Open environments such as deserts and grasslands are where you’ll find them. They are very tiny in comparison to the vast open countryside they call home, and when they are in their burrows barely peek above the horizon. During the day and at night, burrowing owls are most active.


  • Scientific name: Megascops asio
  • Length: 6.3 – 9.8 in
  • Wingspan: 18.9 – 24.0 in
  • Weight: 4.3 – 8.6 oz

The majority of the eastern half of the United States, including Nebraska, is home to this little owl year-round.

Gray, brown, or “red” (really a reddish brown) are the three plumage colors of eastern screech owls. Feathers’ patterns render superb camouflage for blending in with tree bark, regardless of the color.

Their name may imply that they create a shrill or ear-piercing sound, but this is not the case. They don’t hoot, instead producing high-pitched whinnies that resemble trilling neighs.

You may encourage eastern screech owls to your yard by setting up an appropriately sized nest box. Farmland, city parks, and suburban neighborhoods are all home to these little owls. Pretty much any place with some tree cover is ideal.


  • Scientific name: Bubo virginianus
  • Length: 18.1 – 24.8 in
  • Wingspan: 39.8 – 57.1 in
  • Weight: 32.1 – 88.2 oz

Due to their enormous size, yellow eyes, and “horns” of feathers that stick out on either side of their head, great horned owls are one of the most widespread and identifiable owls in North America. Throughout Nebraska, you can find them all year.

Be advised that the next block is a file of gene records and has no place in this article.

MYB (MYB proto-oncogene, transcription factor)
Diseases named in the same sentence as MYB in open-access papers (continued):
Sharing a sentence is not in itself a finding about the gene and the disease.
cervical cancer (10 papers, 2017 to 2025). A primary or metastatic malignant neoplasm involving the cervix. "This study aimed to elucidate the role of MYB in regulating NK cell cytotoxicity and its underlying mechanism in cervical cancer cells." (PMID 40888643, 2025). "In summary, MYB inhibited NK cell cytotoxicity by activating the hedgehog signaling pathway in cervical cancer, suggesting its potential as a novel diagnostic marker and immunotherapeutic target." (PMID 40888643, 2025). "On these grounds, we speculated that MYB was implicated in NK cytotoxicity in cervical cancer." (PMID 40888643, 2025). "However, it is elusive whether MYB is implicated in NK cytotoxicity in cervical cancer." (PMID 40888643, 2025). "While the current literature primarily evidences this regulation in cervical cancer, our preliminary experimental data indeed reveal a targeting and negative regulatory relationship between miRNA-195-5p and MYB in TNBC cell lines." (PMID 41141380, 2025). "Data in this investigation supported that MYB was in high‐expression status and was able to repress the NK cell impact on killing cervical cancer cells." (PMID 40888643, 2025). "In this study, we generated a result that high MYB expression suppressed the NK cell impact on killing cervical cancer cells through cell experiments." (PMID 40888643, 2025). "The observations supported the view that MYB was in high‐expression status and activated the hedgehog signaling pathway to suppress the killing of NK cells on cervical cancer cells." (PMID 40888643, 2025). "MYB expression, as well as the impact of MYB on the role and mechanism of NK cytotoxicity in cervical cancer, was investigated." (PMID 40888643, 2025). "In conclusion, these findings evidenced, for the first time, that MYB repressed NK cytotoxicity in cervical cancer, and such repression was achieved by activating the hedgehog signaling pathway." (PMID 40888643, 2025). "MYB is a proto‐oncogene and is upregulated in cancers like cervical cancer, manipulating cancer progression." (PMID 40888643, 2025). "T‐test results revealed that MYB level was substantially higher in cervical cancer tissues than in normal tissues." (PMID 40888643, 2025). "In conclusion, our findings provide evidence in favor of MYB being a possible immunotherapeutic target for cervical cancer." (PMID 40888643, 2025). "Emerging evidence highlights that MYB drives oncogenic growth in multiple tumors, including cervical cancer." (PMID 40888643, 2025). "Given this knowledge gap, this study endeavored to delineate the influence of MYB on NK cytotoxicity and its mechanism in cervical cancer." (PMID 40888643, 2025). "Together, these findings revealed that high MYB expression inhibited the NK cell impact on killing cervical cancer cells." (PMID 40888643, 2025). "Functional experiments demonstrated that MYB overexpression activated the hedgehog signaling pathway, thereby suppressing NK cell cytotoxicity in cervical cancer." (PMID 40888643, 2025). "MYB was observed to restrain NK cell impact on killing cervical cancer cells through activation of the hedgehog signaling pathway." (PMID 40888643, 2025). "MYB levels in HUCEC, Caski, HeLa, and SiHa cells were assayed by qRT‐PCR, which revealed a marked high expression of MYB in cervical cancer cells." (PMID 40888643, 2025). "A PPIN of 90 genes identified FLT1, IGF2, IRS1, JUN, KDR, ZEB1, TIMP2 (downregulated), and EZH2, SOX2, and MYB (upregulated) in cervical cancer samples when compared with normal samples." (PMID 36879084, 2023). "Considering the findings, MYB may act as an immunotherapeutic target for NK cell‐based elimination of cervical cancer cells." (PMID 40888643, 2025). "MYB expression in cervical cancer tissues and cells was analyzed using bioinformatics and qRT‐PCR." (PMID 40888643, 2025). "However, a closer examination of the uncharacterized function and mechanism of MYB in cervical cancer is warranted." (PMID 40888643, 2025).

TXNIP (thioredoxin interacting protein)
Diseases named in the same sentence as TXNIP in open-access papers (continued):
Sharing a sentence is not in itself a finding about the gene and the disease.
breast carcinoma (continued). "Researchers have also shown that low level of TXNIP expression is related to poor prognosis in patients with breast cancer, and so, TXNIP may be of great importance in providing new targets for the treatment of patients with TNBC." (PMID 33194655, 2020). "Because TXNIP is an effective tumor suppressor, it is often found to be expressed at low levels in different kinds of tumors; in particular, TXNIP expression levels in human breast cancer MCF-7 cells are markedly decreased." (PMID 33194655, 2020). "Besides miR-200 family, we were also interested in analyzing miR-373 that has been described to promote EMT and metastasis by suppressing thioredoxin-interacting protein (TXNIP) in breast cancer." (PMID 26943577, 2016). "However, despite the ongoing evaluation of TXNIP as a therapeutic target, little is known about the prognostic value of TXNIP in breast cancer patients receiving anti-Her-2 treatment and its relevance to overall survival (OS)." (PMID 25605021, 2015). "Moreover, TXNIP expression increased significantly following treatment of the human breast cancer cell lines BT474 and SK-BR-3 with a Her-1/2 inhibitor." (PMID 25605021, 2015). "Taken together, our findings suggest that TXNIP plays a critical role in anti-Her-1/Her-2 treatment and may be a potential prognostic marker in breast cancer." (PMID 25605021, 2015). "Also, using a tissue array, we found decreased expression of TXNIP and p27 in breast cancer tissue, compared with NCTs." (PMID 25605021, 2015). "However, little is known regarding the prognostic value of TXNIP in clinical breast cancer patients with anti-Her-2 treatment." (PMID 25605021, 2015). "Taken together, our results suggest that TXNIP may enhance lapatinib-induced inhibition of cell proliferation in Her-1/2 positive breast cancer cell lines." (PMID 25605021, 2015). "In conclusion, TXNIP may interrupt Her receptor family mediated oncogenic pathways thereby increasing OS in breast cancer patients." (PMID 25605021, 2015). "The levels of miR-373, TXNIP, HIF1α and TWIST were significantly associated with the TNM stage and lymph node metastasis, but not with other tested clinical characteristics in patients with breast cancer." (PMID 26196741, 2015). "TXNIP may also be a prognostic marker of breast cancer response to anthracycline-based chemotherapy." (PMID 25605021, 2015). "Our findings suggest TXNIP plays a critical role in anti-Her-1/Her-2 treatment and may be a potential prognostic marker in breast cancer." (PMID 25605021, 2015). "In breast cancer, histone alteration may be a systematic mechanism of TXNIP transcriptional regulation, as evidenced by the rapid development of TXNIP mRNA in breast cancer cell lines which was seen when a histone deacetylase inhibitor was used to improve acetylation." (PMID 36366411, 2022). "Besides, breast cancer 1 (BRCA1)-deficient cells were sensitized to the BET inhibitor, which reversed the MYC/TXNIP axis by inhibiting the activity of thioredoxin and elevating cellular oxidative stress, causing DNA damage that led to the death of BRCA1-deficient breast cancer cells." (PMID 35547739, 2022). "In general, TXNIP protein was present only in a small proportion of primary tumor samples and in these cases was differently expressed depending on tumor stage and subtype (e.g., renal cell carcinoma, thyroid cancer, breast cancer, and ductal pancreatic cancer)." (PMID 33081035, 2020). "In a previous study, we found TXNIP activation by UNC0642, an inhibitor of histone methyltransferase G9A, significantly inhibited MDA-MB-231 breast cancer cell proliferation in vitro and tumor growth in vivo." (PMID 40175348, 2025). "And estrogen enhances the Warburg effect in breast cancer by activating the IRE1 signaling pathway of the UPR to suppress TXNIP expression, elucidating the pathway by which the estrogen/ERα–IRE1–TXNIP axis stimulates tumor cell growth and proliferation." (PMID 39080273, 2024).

Forests, swamps, deserts, and urban environments such as city parks are some of the habitats in which these owls may be found. Their plumage ranges from cool to warm brown, and it can change color throughout the year.

Mammalian, bird, reptile, insect, and fish are all part of the great horned owl’s diet. The sound owls make is often referred to as their hoot, which brings to mind what most people picture when they think of owls.


  • Scientific name: Asio otus
  • Length: 13.8 – 15.8 in (height)
  • Wingspan: 35.4 – 39.4 in
  • Weight: 7.8 – 15.3 oz

During the winter, long-eared owls may be found throughout much of Nebraska, although they may remain year-round in the western region. Pine stands or woods alongside grassland and pastures are their preferred habitat.

They have a constantly surprised look due to their bright yellow eyes, white V-shaped facial pattern, round face disc, and long feather tufts that point straight up. Great horned owls can easily be distinguished from each other by their very rounded face with white V.

They are difficult to detect due to their excellent camouflage and hiding habits during roosting in thick woods. On spring and summer evenings, listen for their long, low hoots.


  • Scientific name: Aegolius acadicus
  • Length: 7.1-8.3 inches
  • Weight: 2.3-5.3 oz
  • Wingspan: 16.5-18.9 inches